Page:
Halloween and the lead monster

After feasting on Halloween candy a few days ago, America’s children are right about now coming down off their (latest) sugar high. Luckily for parents and schoolteachers, sugar in small doses is fairly harmless.

Unfortunately, the same cannot be said for lead, which many kids also probably came into contact with during their trick-or-treating. Just last week, an Ashland University chemist found one in seven Halloween products he sampled from Ohio stores contained lead levels above the maximum allowed by U.S. law. The discovery should alarm consumers everywhere.

Lead is not like sugar. It is typically ingested accidentally through tiny particles, rather than deliberately eaten. And it is not innocuous — it can damage children’s nervous systems.

Lead, in short, may not be a werewolf or a vampire, but it is the monster in a real-life horror story that will go on long after the Halloween costumes are returned to the attic. And this monster is the direct result of free trade and deregulation.

In recent years, our government has signed free trade pacts with many developing-world countries — countries with minimal product safety laws. Incredibly, the pacts do not include product safety standards, either. The result is that manufacturers relocate to these countries, make cheaper goods with less expensive, toxic compounds, and then, thanks to the trade pacts, dump these unsafe products into the U.S. market.

Not surprisingly, the era of free trade is the era of low-cost imports. For example, imports from China have doubled since that nation was the beneficiary of a trade accord in 2000. Today, about 80 percent of children’s toys are Chinese-made.

The problem is that standards-free trade deals with developing-world countries mean, “When we import their products, we’re importing their lax safety standards,” as Sen. Sherrod Brown, D-Ohio, says.

This might be less frightening if our government were expanding product safety enforcement at home. But a new report shows the budget of our Consumer Product Safety Commission (CPSC) has been halved during the free trade era — all in the name of deregulation.

“We have been disarming our ability to protect ourselves, even as the need to do so has been soaring,” says the report from my colleagues at the Campaign for America’s Future.

The few recalls the resource-starved commission has mustered highlight how dire the situation is. This summer, 20 million Chinese-made toys were recalled because of lead paint and other hazards. The Ashland University study makes clear such recalls are too rare, and that lead-soaked foreign products remain on store shelves.

There are heroes in this horror story. Brown, for example, is trying to prevent Congress from ratifying a pending package of standards-free trade deals. Rep. Rosa DeLauro, D-Conn., Rep. Diana DeGette, D-Colo., and Sen. Mark Pryor, D-Ark., are sponsoring bills to better fund the CPSC and empower states to enforce safety standards themselves. One of those bills passed a Senate committee this week.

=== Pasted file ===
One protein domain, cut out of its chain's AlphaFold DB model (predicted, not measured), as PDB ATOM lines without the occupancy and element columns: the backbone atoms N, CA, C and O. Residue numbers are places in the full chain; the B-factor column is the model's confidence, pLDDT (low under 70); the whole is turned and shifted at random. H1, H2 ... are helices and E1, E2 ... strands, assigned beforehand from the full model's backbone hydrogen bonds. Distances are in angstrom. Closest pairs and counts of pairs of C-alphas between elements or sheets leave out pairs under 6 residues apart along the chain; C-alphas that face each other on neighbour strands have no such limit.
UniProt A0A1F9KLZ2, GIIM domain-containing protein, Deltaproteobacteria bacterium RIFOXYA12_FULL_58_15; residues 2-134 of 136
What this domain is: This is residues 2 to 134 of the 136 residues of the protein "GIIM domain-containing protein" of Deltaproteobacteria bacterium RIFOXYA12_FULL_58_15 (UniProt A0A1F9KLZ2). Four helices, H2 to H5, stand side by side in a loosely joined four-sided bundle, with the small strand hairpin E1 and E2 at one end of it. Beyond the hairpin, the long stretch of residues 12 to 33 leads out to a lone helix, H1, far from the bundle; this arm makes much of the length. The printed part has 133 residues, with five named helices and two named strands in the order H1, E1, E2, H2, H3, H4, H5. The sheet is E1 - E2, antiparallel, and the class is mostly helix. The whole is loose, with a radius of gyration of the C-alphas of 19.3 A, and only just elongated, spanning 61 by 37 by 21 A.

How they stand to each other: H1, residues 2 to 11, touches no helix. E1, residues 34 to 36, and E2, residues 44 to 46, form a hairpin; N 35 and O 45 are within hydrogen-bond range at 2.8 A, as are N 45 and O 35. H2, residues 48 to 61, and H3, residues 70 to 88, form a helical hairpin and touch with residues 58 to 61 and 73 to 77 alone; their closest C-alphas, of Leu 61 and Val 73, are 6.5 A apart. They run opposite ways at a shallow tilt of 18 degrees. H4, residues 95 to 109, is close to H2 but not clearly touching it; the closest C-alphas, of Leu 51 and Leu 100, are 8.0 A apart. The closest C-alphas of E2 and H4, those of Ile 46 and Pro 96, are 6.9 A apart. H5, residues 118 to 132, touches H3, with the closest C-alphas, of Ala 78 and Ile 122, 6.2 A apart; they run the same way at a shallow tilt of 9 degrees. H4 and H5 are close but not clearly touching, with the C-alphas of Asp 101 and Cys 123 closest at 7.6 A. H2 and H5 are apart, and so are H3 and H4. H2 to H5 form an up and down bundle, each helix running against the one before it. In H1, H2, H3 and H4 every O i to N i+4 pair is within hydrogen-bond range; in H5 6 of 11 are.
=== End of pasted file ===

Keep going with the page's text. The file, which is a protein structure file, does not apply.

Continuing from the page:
Predictably, the White House is employing tired arguments to both champion the trade deals and oppose the CPSC proposals — all on behalf of the manufacturers that are profiting from the status quo.

Bush Trade Representative Susan Schwab wheels out the old red herrings, saying safety should not be “an excuse for being protectionist.” Health and Human Services Secretary Mike Leavitt just says, “We can’t inspect our way to safety” — implying that we shouldn’t even try.

Then there is the Bush-appointed head of the CPSC, Nancy Nord, who formerly represented big business at the Chamber of Commerce. As Democrats this week demanded her resignation, she actually attacked the proposal to strengthen her commission, saying it might compel manufacturers to “flood the agency” with product information — as if that would be just awful.

The administration’s position is totally divorced from mainstream public opinion. Polls consistently show most Americans oppose standards-free trade policies. Similarly, Gallup reported that its latest survey “suggests an overwhelming concern on the part of Americans about the safety of Chinese products,” with most saying they would pay more to buy domestically manufactured products over the same, lower-priced Chinese goods.

Congress is haunted by money and lobbyists, so whether this tale has a happy or tragic ending is anyone’s guess. But one thing is certain: The longer Washington pushes the same trade and deregulatory agenda, the longer the lead monster will lurk, and the longer this horror story will continue.

David Sirota is a syndicated columnist based in Denver. His e-mail address is ds@davidsirota.com.

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